When we collaborated at Women’s Media Center, you worked on a campaign about representation in the media. How does media participation and engagement impact your current work?
As a black queer woman, media representation absolutely impacts my work. We live in a climate where media is comfortable with going to the same sources over and over again—specifically cisgendered men. Fortunately, more and more of those sources are now also black queer women, such as Ashley Yates, but they have had to fight for that—and they shouldn’t have had to. There are a lot of rockstars, but each person has had to fight for visibility. Even though we know that the movement that we’re building is far more representative, and more reflective rather, of the people who are doing the work, at the same time, the media is behind. We need to see a broader representation of black folks, black women, and black queer folks in the media. We have to see more diverse perspectives, because that is who we are as a people. It’s not about diversity just for diversity’s sake. To be truly reflective of our community, we need to be truly reflective of many kinds of voices.
I know that movement building and non-profit work can be intense, and often thankless. How do you practice self-care while you’re busy with organizing campaigns across the country?
I’ve found that I can’t do it alone. It’s been helpful to have other people in my life who check in on me, and who ask if I’ve been eating well, sleeping, and taking days off. I have a meditation practice that is, at best, a practice I don’t keep up with as well as I should; however; it’s important. Cooking and writing have become important parts of self-care for me. I also completed a program for black organizers called Black Organizing for Leadership and Dignity, and I came out of that program better equipped to understand myself, not just as a person, but as a black person who has experienced personal traumas—that I’m a part of a trajectory, or a continuum, of people who have experienced a lot of trauma.
Selma just came out, and we recently celebrated Dr. Martin Luther King, Jr.’s birthday. He had a vision and a dream that was really important to us getting where we are now. What is your dream for the future?
I have a lot of dreams. I hope to become a scholar who makes serious contributions to Black Studies—specifically about the relationship between black women and the state, and how the state treats citizens who access certain public benefits, like food stamps and subsidized housing, and how that’s connected to social movements. I also have a dream that [BYP 100] is building an organization that will always exist, and not simply to fight things, but to also create things. Once we end criminalization of young black people, what are we doing to protect that? What are we doing to create new opportunities for our people? What are we doing to cultivate the land, and healthy economies in our communities? My other dream is to see the dismantling of the prison state. For there to be no jails, and no prisons, period. And for us to take a serious look at what we see as violence, how we deal with violence, and how we create safer and healthier communities where people can actually live and thrive.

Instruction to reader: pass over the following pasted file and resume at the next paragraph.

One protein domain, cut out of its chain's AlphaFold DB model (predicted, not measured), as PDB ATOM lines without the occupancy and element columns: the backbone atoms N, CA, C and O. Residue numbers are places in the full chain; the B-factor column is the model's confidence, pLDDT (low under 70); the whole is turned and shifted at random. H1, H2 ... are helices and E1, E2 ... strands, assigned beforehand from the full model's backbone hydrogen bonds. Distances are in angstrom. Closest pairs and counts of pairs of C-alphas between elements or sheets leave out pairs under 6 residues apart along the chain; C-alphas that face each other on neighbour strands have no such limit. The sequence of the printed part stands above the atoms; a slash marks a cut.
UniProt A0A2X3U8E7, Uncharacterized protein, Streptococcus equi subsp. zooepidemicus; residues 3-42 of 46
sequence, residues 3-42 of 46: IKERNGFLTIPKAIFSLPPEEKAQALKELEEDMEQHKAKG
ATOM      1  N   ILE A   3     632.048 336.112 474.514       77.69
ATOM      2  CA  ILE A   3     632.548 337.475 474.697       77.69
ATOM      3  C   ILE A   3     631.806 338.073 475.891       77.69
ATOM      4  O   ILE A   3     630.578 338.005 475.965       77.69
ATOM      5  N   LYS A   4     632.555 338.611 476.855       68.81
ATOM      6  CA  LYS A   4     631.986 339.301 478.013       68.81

What steps did you take to get your first job as an organizer?
I gathered the nerve to have conversations with people who had been organizing for decades, and I set up a series of one-on-ones with other organizers. I talked to people to figure out who I wanted to get my organizing experience with, and who could connect me with other people—old-school organizers who had been doing it for decades. I was introduced to the community organizer Arnold Graf, who was doing power-building in various communities across the country, and he was so helpful. I also talked with Bertha Lewis, the founder of the Black Institute.
What’s one of the mistakes you learned from as a young organizer?
It may sound simple, but the value of listening before acting. I was definitely was real quick to turn up in a meeting, or get really upset and not hear people out. Just being patient, and taking a moment to listen before reacting has been one of the things that I’ve had to learn to do.
How can young people who are interested in social justice movements and organizing get involved in causes they care about?
The most important thing young people can do is educate themselves, and seek out resources and organizations that share their values. Listen, read, watch YouTube videos, engage in conversations with people, read social media, and join an actual organization. It’s important for young people to be involved in organizations where they can add value, both at the local and national levels. We all have a stake in changing the world. You don’t only have to go to protests—you can write letters to your legislators. You can write. You can speak up in class. I think it’s important for everyone to be involved in whatever way they can be involved. There’s a role for everyone—there’s no perfect way to be an organizer. Not everybody has to do it in the exact same way. ♦